Happer, Koonin, Lindzen vs Alsup
Mass starvation is humanity’s fate if we keep flogging the land to death?
* Two areas where I am out of step by Scott Sumner
* Historically Hollow: The Cries of Populism by Bryan Caplan
* A Delight in Despotism: The Case of Vaping by Pierre Lemieux
* Why It Must Be the People Who Preserve the Flame of Liberty by Barry Brownstein
* Should we ban bicycles in major urban areas? by  Tyler Cowen


1. As I hope is clear, this waiver stuff is new to me. Feel free to correct me (with sources) if I've misinterpreted it.


Phil said...

Anything but Boris Johnson, eh?

And are you leaving the daytrading spam for a reason?


Anonymous said...

A couple clarifications on the California waiver:

1) States other than California are allowed to adopt the California standards.
2) There are two arguments for California being denied its waiver (I don't agree with either, but...)
a) that the waiver was designed for local pollution, which CO2 is not. (California uses Mark Jacobson's "CO2 domes" as a counterargument, which I don't particularly like either)
b) that CO2 tailpipe standards are effectively mileage standards, which are reserved to the federal government and NHTSA.

(but I don't know exactly why it is that the federal government can forbid states other than California to enact stricter standards than the federal ones... I presume to avoid a patchwork of rules, but the EPA already works with states to meet NAAQS standards with state-by-state actions, and individual states have different gasoline formulation requirements, and there are patchworks of rules for all sorts of things, so...)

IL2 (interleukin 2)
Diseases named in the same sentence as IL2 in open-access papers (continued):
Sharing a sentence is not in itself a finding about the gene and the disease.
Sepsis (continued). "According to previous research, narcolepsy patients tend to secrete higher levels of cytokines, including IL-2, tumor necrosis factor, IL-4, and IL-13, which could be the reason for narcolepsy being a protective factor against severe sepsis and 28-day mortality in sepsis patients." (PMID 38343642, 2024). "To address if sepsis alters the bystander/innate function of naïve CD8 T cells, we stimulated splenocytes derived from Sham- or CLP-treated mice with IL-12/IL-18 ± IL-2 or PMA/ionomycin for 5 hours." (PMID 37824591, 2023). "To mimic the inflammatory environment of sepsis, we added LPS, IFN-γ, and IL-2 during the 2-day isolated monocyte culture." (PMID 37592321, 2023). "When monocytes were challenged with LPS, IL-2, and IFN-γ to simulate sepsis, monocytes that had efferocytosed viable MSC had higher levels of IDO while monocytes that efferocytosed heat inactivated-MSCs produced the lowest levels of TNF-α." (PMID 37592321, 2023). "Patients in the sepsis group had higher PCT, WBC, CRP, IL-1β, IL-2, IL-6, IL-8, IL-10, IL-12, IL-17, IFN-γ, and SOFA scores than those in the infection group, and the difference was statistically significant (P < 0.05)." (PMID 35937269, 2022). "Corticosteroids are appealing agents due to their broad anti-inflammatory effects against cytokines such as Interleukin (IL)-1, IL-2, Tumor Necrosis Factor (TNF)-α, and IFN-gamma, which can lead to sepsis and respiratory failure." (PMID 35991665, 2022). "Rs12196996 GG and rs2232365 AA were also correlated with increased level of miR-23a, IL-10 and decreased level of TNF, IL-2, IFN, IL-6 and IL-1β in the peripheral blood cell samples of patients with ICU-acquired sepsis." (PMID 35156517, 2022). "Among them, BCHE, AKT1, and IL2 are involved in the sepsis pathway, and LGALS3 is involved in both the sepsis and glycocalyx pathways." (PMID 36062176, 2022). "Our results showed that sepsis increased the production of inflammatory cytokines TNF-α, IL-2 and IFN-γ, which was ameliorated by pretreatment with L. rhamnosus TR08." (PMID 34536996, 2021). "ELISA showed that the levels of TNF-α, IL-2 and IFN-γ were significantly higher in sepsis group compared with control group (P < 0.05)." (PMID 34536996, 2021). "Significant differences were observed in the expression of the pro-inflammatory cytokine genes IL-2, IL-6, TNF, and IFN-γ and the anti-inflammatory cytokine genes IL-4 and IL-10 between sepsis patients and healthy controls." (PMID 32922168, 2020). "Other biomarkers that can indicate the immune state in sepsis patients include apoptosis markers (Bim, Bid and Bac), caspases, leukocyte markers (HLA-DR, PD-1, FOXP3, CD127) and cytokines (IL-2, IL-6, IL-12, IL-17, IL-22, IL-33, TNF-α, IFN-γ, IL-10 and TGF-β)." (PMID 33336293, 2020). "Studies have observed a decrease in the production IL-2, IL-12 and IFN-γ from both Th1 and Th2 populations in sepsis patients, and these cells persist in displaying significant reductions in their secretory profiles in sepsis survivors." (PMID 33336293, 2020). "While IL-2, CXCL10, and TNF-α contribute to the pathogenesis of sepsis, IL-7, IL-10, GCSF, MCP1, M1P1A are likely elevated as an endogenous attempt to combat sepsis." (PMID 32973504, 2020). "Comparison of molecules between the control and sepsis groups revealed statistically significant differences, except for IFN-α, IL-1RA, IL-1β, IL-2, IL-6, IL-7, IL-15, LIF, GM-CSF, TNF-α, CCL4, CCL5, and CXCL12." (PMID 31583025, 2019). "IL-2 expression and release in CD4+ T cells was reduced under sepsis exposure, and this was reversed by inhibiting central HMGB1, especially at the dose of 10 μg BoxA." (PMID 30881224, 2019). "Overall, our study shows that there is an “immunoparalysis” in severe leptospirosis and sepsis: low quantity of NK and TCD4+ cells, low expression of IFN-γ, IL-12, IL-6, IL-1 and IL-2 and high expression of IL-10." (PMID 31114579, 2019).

David B. Benson said...

Require horses.

Except camels in Arizona.

States' Rights!

Andy Mitchell said...

If someone points a gun at my head, I am happy to allow anybody to do what they can to prevent me being shot, regardless of legal or moral jurisdiction.

William M. Connolley said...

> spam

Thanks for letting me know. I don't always get emails from old posts.

> but I don't know exactly why it is that the federal government can forbid states other than California to enact stricter standards than the federal ones

This is the puzzle that I have. I'm guessing some interpretation of the commerce clause, but I don't know what.

David B. Benson said...

William, beware the 3 m python!

William M. Connolley said...

It's only 3 m. Or 2.7 m in other stories (presumably converting to and from 9 feet... it might keep growing, if they keep going back and forth). I fancy my chances against a python that size.

David B. Benson said...
This comment has been removed by the author.
Old_salt said...